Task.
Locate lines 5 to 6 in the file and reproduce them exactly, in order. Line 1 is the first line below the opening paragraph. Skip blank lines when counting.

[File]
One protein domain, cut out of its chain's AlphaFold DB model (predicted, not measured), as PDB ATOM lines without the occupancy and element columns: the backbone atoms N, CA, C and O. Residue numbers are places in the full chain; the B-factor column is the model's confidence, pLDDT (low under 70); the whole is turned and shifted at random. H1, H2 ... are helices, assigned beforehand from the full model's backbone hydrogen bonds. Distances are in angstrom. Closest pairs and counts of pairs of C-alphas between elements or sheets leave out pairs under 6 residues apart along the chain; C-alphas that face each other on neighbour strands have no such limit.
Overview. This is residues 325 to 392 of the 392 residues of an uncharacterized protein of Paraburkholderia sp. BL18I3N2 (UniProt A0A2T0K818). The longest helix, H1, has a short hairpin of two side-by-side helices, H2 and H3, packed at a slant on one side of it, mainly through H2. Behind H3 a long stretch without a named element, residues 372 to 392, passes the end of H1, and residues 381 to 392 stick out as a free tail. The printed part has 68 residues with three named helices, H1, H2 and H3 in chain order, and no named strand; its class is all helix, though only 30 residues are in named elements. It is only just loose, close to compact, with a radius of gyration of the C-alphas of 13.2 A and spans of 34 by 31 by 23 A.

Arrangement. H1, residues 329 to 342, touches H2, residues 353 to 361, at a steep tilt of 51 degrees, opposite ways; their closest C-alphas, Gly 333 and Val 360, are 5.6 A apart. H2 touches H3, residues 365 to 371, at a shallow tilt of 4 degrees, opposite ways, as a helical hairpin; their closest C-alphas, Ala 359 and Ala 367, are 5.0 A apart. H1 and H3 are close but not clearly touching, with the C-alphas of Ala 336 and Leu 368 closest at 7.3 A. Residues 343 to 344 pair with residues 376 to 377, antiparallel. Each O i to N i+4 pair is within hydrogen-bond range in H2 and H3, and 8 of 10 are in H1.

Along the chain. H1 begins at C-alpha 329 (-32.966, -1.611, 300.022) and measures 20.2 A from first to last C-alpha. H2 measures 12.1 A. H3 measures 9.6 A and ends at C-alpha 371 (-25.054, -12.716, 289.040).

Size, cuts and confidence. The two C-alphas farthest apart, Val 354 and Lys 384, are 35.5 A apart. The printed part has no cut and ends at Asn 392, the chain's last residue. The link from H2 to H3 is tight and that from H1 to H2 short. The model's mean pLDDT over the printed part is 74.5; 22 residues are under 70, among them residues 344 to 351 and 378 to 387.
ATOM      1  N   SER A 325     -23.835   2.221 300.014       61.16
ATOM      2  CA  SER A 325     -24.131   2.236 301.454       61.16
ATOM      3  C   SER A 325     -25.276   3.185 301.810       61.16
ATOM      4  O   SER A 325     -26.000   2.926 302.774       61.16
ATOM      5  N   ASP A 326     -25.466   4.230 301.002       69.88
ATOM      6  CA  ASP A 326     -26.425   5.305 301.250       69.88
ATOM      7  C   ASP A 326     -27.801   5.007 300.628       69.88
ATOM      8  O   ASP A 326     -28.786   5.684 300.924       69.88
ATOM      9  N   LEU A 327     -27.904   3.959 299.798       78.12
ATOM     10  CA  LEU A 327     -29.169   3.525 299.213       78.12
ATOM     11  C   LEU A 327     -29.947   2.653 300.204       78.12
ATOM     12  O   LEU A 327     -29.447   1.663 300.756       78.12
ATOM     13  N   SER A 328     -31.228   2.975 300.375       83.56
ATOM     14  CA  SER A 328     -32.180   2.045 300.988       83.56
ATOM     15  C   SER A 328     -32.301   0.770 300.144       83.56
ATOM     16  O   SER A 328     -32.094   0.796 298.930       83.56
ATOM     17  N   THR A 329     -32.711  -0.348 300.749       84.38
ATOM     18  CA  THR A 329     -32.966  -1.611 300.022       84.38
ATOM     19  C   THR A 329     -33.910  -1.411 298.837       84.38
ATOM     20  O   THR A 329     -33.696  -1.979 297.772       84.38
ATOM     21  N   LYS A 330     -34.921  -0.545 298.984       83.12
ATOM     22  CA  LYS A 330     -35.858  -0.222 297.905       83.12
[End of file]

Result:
ATOM      1  N   SER A 325     -23.835   2.221 300.014       61.16
ATOM      2  CA  SER A 325     -24.131   2.236 301.454       61.16